Although they were all the rage years ago, overdone Tuscans aren’t getting any love these days.

I like to think of Interior Design Trends like my wardrobe.  If everything is trendy in my closet, then I’ll have to spend a lot of money every time the trends change. But if I have a few cool, trendy pieces that I can put with a mostly classic wardrobe, then I am able to transition with minimal cost throughout the seasons.  If you are unsure about how trendy you should go, it can be worth every penny to consult with a designer who is able to strike the perfect balance between Trend and Timeless Design (and yes, I know of some great ones).

Hey, thanks for spending some time with me discussing Interior DesignTrends and let me know your thoughts! I’m interested!

INTERIOR DESIGN TRENDS – a Builder’s Perspective (Part II)

Current Interior Design Trends continued (Builder’s perspective in Part III).


I am hoping that some design professionals might comment on this.  I’ve heard from a few designers that Gray is going away….at least as far as being the main event in a space.  I am told that in New York and L.A., creamy neutrals, taupes, and bones are “THE THING” and I also noticed that there were very few of the cliche all gray and white colorscapes in the recent ASID design awards.  I understand that Grays will be incorporated as more of a minor accent role to layer with neutrals.  I love the whole gray carrerra marble/white cabinet trend but those who have used this throughout their entire house may end up regretting it.

Builder: Alexander Enterprises Constr. & Dev., Inc. Designer: Amy Bubier, AB Design Elements


According to the most recent edition of Remodeling magazine, “Homeowners are ready to ditch all-white kitchens”.       Darker cabinets (even black) are making a comeback and they are being used on their own as well as being mixed in with lighter cabinetry (see photo above, as well).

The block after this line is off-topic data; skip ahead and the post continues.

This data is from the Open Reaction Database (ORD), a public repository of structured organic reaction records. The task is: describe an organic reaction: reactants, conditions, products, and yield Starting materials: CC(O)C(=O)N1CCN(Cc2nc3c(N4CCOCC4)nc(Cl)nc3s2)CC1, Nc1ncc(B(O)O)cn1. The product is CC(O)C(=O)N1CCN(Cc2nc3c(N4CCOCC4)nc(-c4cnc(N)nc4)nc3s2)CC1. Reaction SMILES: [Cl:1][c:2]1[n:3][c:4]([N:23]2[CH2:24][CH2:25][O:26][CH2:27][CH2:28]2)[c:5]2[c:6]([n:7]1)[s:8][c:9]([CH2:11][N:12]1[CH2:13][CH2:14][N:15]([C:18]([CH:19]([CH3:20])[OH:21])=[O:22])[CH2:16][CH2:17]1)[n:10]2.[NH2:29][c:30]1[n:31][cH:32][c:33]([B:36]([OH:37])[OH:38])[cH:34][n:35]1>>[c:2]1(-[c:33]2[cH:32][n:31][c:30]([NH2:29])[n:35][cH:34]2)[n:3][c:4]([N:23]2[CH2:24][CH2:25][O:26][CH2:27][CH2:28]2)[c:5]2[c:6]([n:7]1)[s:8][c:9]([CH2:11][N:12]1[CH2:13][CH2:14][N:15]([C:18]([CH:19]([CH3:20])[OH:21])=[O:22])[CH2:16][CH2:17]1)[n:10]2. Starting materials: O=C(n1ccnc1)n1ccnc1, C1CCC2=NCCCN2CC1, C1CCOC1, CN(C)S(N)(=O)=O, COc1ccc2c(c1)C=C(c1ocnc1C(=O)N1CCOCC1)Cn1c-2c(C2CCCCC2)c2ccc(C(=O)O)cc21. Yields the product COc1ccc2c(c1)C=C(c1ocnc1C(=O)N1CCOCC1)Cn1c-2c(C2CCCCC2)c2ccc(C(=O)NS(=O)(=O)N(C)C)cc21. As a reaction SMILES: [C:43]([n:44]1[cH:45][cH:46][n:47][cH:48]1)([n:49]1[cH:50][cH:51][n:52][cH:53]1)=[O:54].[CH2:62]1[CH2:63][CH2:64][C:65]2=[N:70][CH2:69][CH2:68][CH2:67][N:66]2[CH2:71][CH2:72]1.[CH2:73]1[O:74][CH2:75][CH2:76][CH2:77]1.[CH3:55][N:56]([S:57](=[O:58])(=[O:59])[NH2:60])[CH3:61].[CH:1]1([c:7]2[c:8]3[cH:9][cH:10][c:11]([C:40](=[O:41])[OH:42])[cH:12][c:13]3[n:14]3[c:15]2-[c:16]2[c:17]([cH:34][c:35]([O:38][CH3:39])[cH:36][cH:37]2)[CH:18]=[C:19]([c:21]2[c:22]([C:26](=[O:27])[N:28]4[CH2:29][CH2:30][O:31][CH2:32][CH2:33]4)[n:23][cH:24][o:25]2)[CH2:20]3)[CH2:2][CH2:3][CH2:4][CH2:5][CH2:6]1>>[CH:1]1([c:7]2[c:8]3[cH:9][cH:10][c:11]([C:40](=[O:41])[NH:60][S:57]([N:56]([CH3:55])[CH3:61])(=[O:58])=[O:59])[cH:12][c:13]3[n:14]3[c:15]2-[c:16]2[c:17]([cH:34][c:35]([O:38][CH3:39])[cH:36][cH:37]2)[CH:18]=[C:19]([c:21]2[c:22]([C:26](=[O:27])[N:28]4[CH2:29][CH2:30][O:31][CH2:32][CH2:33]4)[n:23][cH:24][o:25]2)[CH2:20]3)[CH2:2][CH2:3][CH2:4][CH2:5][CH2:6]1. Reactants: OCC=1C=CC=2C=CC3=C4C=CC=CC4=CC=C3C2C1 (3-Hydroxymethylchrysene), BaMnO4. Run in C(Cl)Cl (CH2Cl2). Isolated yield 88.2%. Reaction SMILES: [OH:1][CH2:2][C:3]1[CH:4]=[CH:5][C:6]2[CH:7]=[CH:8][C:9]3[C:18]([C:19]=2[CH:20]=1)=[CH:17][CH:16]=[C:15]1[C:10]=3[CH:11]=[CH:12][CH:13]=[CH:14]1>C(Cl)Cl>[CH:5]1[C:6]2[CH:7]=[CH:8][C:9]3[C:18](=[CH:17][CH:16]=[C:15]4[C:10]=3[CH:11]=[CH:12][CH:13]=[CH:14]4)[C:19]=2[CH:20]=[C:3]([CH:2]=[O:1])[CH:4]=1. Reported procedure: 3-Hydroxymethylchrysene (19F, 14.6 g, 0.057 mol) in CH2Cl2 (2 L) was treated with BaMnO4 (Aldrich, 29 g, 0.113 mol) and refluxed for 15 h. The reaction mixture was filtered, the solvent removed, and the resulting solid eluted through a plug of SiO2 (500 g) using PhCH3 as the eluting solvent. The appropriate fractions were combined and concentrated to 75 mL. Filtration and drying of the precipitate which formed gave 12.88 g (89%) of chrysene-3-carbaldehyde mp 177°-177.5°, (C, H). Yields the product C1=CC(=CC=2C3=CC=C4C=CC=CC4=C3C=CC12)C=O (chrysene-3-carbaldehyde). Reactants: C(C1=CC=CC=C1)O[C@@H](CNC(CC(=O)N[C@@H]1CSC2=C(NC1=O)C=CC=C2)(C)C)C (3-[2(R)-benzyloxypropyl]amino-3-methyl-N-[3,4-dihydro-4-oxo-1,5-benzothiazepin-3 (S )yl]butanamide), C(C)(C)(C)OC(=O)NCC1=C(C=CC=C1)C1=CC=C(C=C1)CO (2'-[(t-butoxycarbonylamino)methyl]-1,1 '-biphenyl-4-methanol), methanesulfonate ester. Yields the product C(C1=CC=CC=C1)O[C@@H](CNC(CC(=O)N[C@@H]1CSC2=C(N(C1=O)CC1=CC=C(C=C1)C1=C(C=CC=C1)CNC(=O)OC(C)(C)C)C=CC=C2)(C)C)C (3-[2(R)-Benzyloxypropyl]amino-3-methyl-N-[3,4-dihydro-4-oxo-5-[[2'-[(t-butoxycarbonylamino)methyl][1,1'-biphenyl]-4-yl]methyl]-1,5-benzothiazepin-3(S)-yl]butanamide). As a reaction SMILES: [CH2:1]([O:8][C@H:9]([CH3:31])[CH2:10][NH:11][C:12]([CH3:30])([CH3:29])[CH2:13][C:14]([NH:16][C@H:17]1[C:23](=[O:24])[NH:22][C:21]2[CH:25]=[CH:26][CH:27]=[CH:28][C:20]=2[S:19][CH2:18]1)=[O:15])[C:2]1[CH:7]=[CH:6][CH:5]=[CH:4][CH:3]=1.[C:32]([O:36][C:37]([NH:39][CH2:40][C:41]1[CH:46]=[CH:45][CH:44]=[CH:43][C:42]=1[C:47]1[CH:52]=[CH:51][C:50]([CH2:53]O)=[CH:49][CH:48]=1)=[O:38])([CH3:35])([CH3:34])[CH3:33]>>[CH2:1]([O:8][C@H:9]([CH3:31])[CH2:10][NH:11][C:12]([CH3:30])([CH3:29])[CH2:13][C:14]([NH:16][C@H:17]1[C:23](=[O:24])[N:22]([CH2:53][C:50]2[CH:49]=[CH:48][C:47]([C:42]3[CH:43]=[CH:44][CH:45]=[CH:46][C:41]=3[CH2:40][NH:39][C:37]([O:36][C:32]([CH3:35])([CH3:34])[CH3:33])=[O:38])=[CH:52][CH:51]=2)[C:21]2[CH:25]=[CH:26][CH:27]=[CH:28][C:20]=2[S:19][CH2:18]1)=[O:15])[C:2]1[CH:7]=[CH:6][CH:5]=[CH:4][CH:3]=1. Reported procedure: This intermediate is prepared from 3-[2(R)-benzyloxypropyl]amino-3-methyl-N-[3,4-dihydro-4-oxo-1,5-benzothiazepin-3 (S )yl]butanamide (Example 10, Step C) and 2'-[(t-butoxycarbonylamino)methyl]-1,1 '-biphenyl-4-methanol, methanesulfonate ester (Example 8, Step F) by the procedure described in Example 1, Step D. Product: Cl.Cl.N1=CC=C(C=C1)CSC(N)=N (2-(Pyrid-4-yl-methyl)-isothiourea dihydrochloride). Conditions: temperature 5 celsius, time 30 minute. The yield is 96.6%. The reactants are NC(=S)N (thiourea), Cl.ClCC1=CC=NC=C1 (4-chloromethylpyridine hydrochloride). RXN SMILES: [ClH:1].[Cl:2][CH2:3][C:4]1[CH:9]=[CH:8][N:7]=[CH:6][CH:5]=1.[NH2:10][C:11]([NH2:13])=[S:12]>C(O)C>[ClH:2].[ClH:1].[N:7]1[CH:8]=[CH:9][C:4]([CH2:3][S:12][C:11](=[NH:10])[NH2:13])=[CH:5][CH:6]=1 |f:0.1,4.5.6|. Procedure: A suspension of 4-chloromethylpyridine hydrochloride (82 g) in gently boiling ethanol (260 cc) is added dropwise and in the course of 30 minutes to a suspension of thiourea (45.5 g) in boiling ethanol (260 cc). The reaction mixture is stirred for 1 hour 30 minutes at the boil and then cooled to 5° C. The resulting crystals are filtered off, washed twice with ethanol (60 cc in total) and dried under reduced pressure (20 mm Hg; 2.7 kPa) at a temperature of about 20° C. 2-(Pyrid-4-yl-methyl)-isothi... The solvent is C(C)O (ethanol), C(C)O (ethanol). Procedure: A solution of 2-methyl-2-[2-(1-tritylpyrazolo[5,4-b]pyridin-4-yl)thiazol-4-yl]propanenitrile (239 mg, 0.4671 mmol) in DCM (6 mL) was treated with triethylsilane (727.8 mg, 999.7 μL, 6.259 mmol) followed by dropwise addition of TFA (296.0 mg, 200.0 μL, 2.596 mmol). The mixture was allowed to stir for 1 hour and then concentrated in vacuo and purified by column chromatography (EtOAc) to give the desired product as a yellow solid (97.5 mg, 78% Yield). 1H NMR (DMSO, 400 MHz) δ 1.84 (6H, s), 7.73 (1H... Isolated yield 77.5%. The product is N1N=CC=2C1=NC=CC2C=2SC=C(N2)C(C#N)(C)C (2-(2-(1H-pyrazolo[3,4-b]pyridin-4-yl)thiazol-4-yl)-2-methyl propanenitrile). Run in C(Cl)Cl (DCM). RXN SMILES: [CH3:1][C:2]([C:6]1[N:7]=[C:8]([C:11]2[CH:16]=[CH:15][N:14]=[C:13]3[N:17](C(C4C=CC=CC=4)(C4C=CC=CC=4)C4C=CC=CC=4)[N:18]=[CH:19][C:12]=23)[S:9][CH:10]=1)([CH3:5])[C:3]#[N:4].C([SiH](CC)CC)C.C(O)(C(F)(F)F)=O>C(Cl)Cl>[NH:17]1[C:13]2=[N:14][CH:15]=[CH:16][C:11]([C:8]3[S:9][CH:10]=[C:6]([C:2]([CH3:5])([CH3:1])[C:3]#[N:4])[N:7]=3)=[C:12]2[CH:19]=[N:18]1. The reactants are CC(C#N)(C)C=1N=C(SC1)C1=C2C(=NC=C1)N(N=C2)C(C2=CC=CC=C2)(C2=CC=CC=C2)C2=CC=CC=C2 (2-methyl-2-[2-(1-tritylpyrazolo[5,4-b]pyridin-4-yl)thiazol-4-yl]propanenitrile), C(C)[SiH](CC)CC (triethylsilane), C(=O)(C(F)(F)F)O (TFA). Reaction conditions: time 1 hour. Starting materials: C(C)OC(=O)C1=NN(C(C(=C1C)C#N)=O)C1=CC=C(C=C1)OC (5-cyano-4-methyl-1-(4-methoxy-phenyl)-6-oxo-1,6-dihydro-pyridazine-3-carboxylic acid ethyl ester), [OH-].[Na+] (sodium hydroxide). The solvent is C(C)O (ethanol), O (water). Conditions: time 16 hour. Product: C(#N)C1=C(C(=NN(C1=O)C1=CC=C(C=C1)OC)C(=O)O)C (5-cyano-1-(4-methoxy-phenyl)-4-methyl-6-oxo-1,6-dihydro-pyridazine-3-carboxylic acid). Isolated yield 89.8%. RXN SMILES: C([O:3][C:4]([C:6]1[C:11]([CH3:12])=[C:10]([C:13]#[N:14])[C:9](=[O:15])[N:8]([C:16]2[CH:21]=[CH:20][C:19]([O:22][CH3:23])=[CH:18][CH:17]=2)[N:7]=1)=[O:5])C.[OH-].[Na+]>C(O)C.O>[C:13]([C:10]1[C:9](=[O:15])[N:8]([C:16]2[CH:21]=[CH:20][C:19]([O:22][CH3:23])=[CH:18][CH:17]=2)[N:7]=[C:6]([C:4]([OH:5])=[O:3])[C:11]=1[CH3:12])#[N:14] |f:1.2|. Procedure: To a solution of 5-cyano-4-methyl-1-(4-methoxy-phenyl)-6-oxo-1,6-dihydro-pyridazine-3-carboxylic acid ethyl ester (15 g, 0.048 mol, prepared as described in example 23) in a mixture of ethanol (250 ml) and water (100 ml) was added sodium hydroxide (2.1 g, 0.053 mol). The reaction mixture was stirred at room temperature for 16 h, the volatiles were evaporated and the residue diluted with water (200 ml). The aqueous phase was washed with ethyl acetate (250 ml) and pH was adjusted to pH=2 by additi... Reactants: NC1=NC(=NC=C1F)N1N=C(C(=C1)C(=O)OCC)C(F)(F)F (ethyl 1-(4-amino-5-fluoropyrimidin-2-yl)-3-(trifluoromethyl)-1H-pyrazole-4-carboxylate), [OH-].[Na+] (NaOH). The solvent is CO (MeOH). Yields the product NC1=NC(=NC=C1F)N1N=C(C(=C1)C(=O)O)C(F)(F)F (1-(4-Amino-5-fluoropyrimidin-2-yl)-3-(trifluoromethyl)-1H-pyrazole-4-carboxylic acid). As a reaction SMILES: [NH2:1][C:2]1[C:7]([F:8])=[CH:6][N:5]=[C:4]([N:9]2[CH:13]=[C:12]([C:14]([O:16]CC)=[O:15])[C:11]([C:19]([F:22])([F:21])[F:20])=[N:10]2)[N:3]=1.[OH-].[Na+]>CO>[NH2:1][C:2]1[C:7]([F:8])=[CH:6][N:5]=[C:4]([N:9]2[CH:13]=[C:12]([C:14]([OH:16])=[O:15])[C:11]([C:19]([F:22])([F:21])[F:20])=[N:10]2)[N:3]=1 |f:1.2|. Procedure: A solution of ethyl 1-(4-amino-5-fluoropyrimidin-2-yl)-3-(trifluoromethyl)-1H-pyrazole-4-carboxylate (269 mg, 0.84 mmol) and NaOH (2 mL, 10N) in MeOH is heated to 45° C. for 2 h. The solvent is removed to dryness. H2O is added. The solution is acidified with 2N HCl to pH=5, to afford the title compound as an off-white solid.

Builder: Alexander Enterprises Constr. & Dev., Inc. Design by Kimberley Cullumber-Alexander


This is one of the biggest interior design trends of 2018.  Whether it’s a concrete floor, countertop or a faux concrete look on the wall, concrete’s neutral color is organic, earthy, durable and low maintenance. Geometric concrete tiles are going to be a thing, too.  

Builder: Alexander Enterprises Constr. & Dev., Inc. Design by Kimberley Cullumber-Alexander in collaboration with other design professionals.  Concrete floors, copper fire surround, Porcelanosa concrete look wall tiles.

VINTAGE: Especially Lighting Fixtures & Bucket or Trough Sinks.

Think farm sinks and nostalgia.  I LOVE Kohler’s new Farmstead cast iron vintage farm sink !  We have some client’s looking at this one and I would love to see it in their kitchen!  Note the matte black faucet (matte black is another current interior design trend).

Kohler Co. design center


Builder:  Alexander Enterprises Constr. & Development, Inc. . A bathroom from one of our award winning projects. .

I’ve seen yellow being used on a large scale and I love yellow because it exudes happiness and confidence. Be careful, though. In too great a quantity,  yellow can create anxiety, but in small pops, it is powerful.

Pinks, purples and gold quartz tops- one of the most fun bathrooms we’ve done!  Builder: Alexander Enterprises Constr. & Dev., Inc.,

Hey, thanks for spending some time with me discussing Interior DesignTrends! Let me know your thoughts! I’m interested!